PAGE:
So you want to gain muscle. There are many different programs and methods of training out there that are going to accomplish muscle growth. Add to that the fact that each individual is unique and that what may work for someone in acquiring muscle mass may not work for another person.
There are, however, general standards and principles that most "mass gaining" training programs are based upon; and while many use traditional methods of training for hypertrophy, there are other ways to achieve the same, if not better, results.
This article will discuss the different types of muscle fibers, the physiology of muscle growth, training parameters that work best for hypertrophy, and provide a sample program for muscle building.
Muscle Fibers and Types
Slow Oxidative Fibers
Slow oxidative fibers are commonly referred to as Type I muscle fibers. These muscle fibers are recruited first during activity, contracting slowly due to slow Myosin ATPase activity. Although Type I fibers have a high Myoglobin content, they contain low glycogen levels, using aerobic glycolysis for Adenosine Triphosphate (ATP) (i.e. energy) synthesis.
A high oxidative capacity, due to the many capillaries and mitochondria that they contain, allows them to have a slow rate of fatigue, therefore making them best suited for endurance activities such as distance running (Marieb, 2004).
Fast Oxidative Fibers
Fast oxidative fibers, also called Type IIa muscle fibers, are recruited second during exercise. Like Type I fibers Type IIa fibers have high Myoglobin content and many capillaries and mitochondria. However, instead of low glycogen stores, their glycogen content is moderate, causing them to be moderately fatigue resistant.
Alongside this, they have fast contractile speeds and Myosin ATPase activity, therefore making them best suited for activities that use both the anaerobic Glycolysis and aerobic Glycolysis energy systems, such as sprinting (Marieb, 2004).
Fast Glycolytic Fibers
Fast glycolytic fibers, the Type IIb muscle fibers, do not use oxygen for fuel, and are recruited third during activity. Type IIb fibers have few capillaries and mitochondria and low Myoglobin content. Although Type IIb fibers depend entirely on glycogen for fuel, despite having high glycogen stores, they fatigue quickly. This coupled with their powerful contractile ability and fast Myosin ATPase activity make them best suited for short-term intense or powerful movements, such as used in resistance training (Marieb, 2004).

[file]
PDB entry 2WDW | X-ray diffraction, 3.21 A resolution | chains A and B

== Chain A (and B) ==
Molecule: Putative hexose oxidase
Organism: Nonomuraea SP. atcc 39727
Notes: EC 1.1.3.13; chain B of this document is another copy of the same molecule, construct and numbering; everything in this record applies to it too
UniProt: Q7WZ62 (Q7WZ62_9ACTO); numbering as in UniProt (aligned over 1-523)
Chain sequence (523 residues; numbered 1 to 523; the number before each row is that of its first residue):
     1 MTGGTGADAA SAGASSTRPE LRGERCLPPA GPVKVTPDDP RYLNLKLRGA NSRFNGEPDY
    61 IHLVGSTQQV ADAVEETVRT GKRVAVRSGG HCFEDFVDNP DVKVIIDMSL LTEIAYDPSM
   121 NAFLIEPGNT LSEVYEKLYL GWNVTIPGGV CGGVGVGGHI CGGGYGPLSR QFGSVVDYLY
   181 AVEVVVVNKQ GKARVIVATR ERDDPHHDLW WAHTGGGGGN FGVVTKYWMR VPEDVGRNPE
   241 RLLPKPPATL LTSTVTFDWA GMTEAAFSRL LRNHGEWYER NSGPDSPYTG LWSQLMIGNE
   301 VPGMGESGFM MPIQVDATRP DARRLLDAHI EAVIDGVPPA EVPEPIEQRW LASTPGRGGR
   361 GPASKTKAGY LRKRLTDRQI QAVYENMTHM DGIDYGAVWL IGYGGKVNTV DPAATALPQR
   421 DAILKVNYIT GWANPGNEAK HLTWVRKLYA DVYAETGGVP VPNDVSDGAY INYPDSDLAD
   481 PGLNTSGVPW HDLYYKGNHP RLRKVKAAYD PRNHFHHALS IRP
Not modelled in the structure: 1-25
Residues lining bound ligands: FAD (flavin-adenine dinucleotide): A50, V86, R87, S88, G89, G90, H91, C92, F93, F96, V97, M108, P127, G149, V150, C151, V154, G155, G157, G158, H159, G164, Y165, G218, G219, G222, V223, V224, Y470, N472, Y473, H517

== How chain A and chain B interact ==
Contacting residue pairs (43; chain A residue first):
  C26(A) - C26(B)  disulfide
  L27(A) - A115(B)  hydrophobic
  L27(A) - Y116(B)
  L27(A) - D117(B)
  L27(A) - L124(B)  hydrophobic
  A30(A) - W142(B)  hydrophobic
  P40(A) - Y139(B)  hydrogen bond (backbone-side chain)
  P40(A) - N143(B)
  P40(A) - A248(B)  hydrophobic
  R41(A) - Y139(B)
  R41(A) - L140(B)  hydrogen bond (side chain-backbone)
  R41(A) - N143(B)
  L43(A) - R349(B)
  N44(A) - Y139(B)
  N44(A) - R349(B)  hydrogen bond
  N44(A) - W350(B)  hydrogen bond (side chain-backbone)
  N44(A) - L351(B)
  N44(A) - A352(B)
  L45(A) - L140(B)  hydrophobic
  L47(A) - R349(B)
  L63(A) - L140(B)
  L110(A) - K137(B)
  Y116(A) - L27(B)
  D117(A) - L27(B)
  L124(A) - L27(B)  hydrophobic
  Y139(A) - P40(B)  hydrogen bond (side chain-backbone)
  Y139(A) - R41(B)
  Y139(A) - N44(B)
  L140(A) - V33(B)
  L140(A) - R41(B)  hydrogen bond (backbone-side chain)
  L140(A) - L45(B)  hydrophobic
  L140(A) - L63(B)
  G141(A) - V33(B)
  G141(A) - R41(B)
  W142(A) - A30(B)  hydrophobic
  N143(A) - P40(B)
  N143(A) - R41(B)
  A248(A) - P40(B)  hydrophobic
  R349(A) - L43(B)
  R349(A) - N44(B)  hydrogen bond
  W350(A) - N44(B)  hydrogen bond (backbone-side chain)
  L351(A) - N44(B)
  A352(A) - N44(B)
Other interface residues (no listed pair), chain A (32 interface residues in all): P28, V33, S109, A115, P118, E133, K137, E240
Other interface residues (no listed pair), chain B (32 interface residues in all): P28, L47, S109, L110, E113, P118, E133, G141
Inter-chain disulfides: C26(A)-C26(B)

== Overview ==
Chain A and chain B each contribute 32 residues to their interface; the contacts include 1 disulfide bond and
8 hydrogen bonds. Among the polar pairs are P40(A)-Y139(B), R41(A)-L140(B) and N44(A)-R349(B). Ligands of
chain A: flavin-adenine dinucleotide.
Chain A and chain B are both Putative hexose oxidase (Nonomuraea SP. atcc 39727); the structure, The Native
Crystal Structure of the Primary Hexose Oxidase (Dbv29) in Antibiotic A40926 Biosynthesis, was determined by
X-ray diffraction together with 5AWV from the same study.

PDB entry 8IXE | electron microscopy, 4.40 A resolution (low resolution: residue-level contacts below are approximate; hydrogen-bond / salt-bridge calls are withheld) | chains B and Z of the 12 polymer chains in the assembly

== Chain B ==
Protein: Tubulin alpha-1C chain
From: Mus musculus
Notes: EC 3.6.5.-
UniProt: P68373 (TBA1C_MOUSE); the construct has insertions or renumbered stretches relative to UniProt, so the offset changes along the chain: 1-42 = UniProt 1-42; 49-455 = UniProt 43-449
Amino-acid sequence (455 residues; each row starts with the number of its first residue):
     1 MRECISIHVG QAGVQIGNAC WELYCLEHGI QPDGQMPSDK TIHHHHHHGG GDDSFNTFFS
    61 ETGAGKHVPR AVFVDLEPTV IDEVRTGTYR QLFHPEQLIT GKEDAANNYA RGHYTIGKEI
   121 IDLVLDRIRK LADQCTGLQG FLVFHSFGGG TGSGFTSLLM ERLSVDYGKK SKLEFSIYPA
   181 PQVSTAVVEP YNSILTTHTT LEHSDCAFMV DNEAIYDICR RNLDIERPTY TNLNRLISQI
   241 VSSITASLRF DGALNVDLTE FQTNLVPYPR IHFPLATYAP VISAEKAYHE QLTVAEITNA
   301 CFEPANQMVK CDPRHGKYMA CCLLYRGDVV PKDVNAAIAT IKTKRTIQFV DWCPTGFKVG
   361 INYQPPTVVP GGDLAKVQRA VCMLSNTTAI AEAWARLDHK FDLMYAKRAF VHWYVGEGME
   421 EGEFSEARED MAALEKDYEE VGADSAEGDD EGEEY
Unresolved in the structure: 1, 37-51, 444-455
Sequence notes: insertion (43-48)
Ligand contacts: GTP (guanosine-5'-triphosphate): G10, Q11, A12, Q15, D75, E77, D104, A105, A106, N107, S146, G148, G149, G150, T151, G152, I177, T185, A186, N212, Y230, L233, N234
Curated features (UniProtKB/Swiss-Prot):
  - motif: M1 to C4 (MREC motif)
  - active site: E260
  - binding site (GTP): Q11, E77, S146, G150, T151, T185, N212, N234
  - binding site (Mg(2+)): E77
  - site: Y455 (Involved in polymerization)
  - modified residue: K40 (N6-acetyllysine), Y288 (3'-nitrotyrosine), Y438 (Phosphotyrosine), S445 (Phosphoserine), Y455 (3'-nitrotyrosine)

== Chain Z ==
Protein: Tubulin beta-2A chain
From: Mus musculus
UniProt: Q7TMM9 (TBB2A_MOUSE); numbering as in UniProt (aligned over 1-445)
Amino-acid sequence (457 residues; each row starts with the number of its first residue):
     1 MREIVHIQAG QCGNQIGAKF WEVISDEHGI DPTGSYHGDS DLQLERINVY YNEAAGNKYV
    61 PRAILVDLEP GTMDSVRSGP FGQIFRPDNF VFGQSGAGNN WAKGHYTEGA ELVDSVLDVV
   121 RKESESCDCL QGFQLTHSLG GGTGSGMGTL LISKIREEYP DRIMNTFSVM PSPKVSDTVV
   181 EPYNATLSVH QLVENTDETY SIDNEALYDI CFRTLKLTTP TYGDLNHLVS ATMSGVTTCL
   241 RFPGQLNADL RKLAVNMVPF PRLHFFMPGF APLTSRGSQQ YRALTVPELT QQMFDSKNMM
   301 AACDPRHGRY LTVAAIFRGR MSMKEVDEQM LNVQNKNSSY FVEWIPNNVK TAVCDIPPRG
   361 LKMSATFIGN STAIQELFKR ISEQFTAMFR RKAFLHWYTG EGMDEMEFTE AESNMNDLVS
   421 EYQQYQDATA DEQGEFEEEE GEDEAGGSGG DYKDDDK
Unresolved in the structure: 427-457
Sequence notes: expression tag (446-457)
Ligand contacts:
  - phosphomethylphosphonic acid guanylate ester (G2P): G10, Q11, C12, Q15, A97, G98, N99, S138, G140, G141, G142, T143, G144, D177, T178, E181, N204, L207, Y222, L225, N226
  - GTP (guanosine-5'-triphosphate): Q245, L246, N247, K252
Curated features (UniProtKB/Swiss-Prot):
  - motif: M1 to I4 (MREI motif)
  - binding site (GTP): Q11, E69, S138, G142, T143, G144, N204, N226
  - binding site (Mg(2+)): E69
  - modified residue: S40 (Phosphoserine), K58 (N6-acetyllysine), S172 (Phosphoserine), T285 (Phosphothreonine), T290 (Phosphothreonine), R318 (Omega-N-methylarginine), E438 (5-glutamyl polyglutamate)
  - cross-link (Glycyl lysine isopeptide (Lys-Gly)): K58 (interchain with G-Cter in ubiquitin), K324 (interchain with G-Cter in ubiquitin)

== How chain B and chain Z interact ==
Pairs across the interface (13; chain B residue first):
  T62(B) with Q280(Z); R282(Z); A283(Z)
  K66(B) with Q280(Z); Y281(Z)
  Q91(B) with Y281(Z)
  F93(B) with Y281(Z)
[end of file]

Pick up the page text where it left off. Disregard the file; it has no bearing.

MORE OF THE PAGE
Physiology of Muscle Growth
When muscles are used they adapt and change. Changes are dependent on the type of activity and muscle fiber types used, the load exerted on the muscle, and the velocity and duration of the contraction (Marieb, 2004).
Muscle growth, also referred to as muscle hypertrophy, is an example of muscular adaptations and changes.
Muscle hypertrophy occurs primarily through chronic anaerobic, high-intensity resistance activity, like that which happens during resistance training lifting weights (Brown, McCartney & Sale, 1990; Cureton, Collins, Hill, & McElhannon, 1988; Marieb, 2004; McCall, Byrnes, Dickenson, Pattany, & Fleck, 1996).
Resistance training causes neural adaptations, which result in changes in muscular endurance and muscular strength, and eventually, the size of the muscles (Fleck & Kraemer, 2004).
Resistance training causes an increase in the cross-sectional area (CSA) of all muscle fiber types (Brown, et al., 1990; Cureton, et al., 1988; Holm, et al., 1991; McCall, et al., 1996; Widrick, Stelzer, Shoepe & Garner, 2002), without an increase in muscle fiber numbers (McCall, et al., 1996).
Age and sex have been shown to influence the degree to which hypertrophy occurs in an individual (Martel, et al., 2005).
Type Of Exercise
Anaerobic, high-intensity resistance training (Brown, et al., 1990; Cureton, et al., 1988; Marieb, 2004; McCall, et al., 1996) is the best exercise stimulus for muscle growth.
Current training status (beginner, intermediate, advanced) will determine what type of training split you should use. For example, a beginner or novice to resistance training would be best served with 2-3 resistance training sessions a week, working the FULL body each session, as working the full body produces more anabolic hormone than just doing the upper or lower body alone (Heyward, 2006).